On the face of it, “The King’s Speech” would appear to be the ultimate in cynical deja vu — except that David Seidler’s play predates his Oscar-winning screenplay. Those wanting a wholly different take on the now-celebrated story of King George VI aka Bertie overcoming his stammer may be disappointed, but Seidler’s stage version offers fuller historical and political background to the story. Led by Charles Edwards in commanding form in the Colin Firth role, the stately production is handsome in every way.
Although written for the stage, the weakest element of the script is its reliance upon exposition. The play runs chronologically through the real-life events from the dying days of George V (Joss Ackland) through the political chicanery surrounding Edward VII’s abdication crisis to Bertie’s accession to the throne and the outbreak of World War II.
To explain all that from multiple perspectives, Seidler writes innumerable short scenes — some only as long as a mere exchange of information. On screen, the use of cutting, multiple locations, camerawork and, especially, reaction shots in close-up can divert attention from the information overload. Designer Anthony Ward’s solution is to keep everything moving. His sets are kept to a suggestive minimum — a couple of evocative period chairs here, a table there — and has them picked out by Mark Henderson’s pools of light against a heavy black framed scrim on a turntable working overtime.
Whirled round into view, the actors, as elegantly dressed as the sets, deliver precisely what is expected of them. One of the gains is the character of Myrtle (Charlotte Randle), wife to unconventional speech therapist Lionel Logue — a nicely authoritative Jonathan Hyde in the role created by Geoffrey Rush. Barely a presence in the movie, here she is seriously unhappy. She counterpoints Logue’s position and also underlines the fact that she and Logue are Australians and therefore outsiders to the rigorously class-bound Britain.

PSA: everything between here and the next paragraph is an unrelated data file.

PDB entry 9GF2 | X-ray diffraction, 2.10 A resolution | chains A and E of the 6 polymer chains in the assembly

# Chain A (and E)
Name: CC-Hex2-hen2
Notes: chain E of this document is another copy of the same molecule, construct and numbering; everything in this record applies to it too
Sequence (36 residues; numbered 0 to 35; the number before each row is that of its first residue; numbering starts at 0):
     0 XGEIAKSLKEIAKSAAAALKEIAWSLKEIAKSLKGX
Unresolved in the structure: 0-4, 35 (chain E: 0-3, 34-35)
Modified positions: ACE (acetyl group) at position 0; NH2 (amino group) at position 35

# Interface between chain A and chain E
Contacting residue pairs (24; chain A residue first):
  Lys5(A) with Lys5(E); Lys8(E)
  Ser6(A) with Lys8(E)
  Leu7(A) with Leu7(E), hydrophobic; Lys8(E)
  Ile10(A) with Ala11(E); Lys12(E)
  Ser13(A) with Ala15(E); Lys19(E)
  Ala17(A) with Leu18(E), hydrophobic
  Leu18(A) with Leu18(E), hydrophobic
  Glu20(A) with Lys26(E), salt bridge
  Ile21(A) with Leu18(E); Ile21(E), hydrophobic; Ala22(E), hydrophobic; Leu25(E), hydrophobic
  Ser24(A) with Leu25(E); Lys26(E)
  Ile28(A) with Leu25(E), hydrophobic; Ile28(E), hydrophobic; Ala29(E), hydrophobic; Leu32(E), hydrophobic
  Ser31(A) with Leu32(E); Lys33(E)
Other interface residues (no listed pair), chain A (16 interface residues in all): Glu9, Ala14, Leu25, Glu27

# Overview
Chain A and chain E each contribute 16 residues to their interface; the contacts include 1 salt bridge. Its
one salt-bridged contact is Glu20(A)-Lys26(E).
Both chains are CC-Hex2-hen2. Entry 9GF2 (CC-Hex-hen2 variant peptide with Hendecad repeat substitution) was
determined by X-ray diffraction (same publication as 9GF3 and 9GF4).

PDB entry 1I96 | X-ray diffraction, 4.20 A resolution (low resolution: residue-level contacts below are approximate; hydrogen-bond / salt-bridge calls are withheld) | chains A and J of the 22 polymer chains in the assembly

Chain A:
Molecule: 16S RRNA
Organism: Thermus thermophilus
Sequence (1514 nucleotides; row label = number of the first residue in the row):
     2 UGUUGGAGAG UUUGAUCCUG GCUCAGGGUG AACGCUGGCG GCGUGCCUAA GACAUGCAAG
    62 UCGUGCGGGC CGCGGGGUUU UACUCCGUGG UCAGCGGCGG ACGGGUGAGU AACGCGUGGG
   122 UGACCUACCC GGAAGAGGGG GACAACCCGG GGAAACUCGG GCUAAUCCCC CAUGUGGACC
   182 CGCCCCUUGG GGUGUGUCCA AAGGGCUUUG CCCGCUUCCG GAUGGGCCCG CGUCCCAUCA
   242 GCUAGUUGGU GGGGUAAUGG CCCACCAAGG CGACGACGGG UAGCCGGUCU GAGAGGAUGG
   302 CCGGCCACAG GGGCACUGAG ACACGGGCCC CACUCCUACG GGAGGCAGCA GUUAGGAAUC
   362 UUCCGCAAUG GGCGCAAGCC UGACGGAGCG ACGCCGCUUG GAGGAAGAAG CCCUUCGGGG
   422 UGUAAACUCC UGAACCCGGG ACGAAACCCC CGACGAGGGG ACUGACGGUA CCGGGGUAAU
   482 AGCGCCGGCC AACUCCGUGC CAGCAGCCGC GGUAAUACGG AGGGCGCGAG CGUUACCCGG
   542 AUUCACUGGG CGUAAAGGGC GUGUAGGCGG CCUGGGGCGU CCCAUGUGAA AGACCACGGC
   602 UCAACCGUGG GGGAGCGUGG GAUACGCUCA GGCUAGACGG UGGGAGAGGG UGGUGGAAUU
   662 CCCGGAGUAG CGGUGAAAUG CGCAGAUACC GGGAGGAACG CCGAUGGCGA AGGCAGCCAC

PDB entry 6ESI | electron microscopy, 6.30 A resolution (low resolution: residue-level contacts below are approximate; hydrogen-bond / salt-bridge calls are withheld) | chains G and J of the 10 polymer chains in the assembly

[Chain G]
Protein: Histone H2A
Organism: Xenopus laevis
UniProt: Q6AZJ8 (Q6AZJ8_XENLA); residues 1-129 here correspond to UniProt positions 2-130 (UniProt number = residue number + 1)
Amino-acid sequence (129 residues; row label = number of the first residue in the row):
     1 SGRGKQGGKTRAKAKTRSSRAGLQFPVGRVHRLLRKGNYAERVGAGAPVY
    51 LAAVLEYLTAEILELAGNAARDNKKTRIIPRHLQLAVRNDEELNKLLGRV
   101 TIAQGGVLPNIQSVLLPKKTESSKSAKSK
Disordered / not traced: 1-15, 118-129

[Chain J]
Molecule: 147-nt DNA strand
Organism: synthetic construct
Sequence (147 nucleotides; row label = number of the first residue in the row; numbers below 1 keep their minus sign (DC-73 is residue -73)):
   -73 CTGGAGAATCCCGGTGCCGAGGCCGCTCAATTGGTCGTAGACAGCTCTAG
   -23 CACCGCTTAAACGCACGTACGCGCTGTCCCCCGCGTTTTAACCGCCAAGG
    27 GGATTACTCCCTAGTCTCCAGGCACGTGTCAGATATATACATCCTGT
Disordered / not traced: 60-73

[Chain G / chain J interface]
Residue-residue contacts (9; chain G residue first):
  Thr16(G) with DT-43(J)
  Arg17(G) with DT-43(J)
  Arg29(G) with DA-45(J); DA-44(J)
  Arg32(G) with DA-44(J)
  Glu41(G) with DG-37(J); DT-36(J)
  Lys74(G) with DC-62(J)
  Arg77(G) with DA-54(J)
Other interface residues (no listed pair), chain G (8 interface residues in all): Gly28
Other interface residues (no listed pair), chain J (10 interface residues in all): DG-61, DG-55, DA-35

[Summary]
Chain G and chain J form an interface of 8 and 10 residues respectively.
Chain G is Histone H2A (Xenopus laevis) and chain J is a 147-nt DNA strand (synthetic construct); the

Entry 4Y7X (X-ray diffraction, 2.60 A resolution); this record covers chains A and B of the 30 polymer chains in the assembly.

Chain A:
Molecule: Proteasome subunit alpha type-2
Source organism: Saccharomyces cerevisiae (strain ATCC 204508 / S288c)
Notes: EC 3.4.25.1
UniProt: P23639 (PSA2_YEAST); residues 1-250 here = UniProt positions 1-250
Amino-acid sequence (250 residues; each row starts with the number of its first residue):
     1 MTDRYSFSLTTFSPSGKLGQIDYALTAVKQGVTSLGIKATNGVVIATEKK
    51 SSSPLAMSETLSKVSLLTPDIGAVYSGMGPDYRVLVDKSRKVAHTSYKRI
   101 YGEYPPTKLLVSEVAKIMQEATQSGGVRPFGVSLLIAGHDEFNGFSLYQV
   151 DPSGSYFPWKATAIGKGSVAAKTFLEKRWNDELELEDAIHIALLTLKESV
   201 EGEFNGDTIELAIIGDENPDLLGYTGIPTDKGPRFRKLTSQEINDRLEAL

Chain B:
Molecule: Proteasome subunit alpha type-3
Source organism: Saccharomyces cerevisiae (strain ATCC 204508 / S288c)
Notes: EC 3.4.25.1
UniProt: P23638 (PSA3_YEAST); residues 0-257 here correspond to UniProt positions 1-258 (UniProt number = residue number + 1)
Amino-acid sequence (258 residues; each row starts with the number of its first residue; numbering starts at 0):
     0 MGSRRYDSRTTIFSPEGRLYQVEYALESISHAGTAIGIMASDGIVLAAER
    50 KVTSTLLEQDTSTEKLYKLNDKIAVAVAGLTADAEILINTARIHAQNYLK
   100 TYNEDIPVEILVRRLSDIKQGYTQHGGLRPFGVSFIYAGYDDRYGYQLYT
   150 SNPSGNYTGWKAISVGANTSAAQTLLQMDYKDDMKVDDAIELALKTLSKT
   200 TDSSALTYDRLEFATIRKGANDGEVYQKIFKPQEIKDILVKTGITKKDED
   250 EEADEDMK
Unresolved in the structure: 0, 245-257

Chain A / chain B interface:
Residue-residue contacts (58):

The weak character of, and risks surrounding, Bertie’s brother Edward VIII (suitably slimy Daniel Betts) and his dangerous Nazi sympathies are also fleshed out. Discussions with Prime Minister Winston Churchill (Ian McNeice) reveal more of what was at stake over his insistence upon marrying the notorious American divorcee Wallis Simpson. The sense of the constitutional crisis to which the country was headed ups the ante for Bertie’s unlooked-for rise.
Edwards is more than just technically convincing as a man battling to overcome a fatal flaw. Robbed of the movie close-ups Firth so impressively used to reveal the pain behind the eyes, Edwards takes the stammer into his whole body. He vividly conveys a kind of physical and emotional blockage which prevents him from speaking. But he also allows audiences to see how this is at war with the stiff, formal demeanor permanently required of a man of his station. It’s not his costumes that give him status and emotional weight, it’s his performance.
Adrian Noble’s well-cast, neat production uses English orchestral music of the period to evoke and build mood. That’s clearest in the scene surrounding the eponymous speech. The climax is timed exactly to Elgar’s “Nimrod,” a noble piece held close to British hearts. And while that undeniably trades on the music’s extra-mural associations, that’s in keeping with an event which, after all, is already trading on theatergoers’ extra-mural knowledge of the movie. Not really an evening for newcomers, this is a safe choice for traditionalists in search of polite entertainment in which they won’t be disturbed by the shock of the new.